Giorgia Gentile, 26, is a young woman from Matera, in Southern Italy. She moved to Nottingham in 2020 with a dream: spreading her love of art in her new home away from home.
After graduating in architecture in Venice in 2018, she planned to move to Germany, but a “mystical crisis” after graduation forced her to go back to her hometown, a period that lasted for two years. During this period, she started approaching art more systematically, which saw the creation of her first collection.
The real epiphany arrived when Giorgia visited Thailand; a trip that allowed her to solidify her passion and interest for the arts, pushing her to reconsider her entire life goals.
“I have always been close to the arts. When I was younger, I was into abstract art. Also, my dad is a great art enthusiast and an art collector, always looking for new artists. His passion influenced me, but my technic and style are the results of my own experience”.
“Thailand was a revelation for me. I met people who don’t have much and I wanted to celebrate them though my work”.
Her technique was born thanks to these memories and people she met, which she wanted to physically fixate on the canvas, by delineating the main lines and with the use of sustainable materials, including nails, cotton threads and wood.
Speaking about the philosophy behind her work, Giorgia said: “I believe that things happen casually, but for a reason. I follow the signs that my life is giving me. When I met my boyfriend during this period of crisis, I saw in him the answer I was looking for. When I realised that making art was my future, he was transferred to Nottingham for work and I felt this was a great opportunity for me to spread my art in the UK”.
For Giorgia, this was not an easy decision to make. She left her country with nothing else but its arts and its willingness to growth as an artist. However, the coronavirus pandemic has had a toll on her ability to promote her art and build contacts on the ground.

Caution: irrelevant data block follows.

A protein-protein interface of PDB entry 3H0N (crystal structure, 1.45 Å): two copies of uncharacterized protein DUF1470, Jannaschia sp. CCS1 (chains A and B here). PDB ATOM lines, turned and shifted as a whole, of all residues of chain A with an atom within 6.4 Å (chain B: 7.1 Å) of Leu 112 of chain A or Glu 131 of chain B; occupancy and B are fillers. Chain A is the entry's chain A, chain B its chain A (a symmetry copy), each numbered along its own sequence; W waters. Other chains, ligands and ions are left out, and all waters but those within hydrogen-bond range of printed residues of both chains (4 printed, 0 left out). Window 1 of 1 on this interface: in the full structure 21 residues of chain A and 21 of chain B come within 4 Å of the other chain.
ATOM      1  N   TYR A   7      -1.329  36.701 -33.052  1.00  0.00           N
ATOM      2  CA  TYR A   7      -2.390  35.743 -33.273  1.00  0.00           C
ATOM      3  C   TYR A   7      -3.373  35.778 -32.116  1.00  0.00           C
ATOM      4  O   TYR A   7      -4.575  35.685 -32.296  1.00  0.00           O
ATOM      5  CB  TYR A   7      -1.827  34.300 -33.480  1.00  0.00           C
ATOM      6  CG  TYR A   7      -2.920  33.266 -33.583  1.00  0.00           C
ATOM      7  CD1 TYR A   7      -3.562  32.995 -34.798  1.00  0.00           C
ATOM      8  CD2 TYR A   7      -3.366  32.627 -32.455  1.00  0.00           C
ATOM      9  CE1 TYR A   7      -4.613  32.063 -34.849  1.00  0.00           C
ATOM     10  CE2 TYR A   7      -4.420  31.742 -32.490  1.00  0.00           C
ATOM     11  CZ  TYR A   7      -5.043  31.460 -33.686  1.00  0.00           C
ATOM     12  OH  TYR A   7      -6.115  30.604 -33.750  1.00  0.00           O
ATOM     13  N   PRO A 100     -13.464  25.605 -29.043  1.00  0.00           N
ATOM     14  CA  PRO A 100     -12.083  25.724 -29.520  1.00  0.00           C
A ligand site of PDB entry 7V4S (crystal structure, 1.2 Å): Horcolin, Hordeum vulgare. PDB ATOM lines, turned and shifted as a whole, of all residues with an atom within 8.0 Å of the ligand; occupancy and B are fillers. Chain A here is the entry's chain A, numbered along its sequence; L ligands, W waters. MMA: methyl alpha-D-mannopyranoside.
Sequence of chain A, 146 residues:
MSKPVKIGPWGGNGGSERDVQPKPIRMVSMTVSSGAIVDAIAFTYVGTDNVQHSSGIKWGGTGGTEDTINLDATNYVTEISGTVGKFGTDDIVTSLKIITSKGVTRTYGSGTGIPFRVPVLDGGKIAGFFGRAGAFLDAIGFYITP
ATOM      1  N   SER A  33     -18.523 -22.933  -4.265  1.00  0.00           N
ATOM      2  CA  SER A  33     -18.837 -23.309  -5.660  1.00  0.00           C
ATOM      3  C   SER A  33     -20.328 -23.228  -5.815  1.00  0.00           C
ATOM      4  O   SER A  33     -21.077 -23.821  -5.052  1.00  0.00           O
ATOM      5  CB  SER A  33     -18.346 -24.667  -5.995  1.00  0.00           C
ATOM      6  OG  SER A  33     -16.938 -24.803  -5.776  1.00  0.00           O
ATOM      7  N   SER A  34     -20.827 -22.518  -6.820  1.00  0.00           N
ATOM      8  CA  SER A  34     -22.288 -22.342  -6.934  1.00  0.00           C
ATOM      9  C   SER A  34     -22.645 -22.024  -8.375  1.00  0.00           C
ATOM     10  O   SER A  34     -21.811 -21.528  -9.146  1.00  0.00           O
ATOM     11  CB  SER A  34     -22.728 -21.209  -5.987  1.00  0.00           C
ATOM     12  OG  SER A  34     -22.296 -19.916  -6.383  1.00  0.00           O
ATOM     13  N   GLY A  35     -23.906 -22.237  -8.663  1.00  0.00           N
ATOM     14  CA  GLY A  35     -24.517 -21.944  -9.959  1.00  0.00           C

“My experience in Nottingham so far has been definitely limited by the effects of the pandemic… social media is very important to promote my art. I have people from Nottingham who follow me and appreciate my work. However, I think it is difficult if you cannot communicate 100% with the public.”
Moreover, approaching people virtually has turned out to be a daunting experience for Giorgia during lockdown.
“People on Instagram tend to be superficial. They like a picture, but they are not always willing to discover what is behind an artist’s work. I am new to Nottingham, so for now I need to see and wait for this lockdown to be eased.”
However, lockdown has also been a way for artists like Giorgia to look more inwards and to have the time to explore and develop new projects. A moment of re-birth, both personal and artistic.
“The moral of this story is that you often find yourself stuck in situations that do not depend on you (like coronavirus). But if you find a moment of dialogue with your passion, you also find a small opening, an idea that can make you move forward”.
Speaking about her future project, she says: “In the short term, I am planning to display one of my painting in London. It is an exhibition I have planned for months, but with lockdown has been impossible to organise, but it is definitely going to happen.
“My greatest wish is to travel and collect memories and experiences I can ‘imprint’ in my paintings and maybe having my own gallery and exhibition to promote my art.
“Through travelling, I wish to be able to communicate my art and show cultures people might have not considered before.
“For now, I hope Nottingham and its people could appreciate my work and the sensitivity with which I present it”.
By Irene Bisoni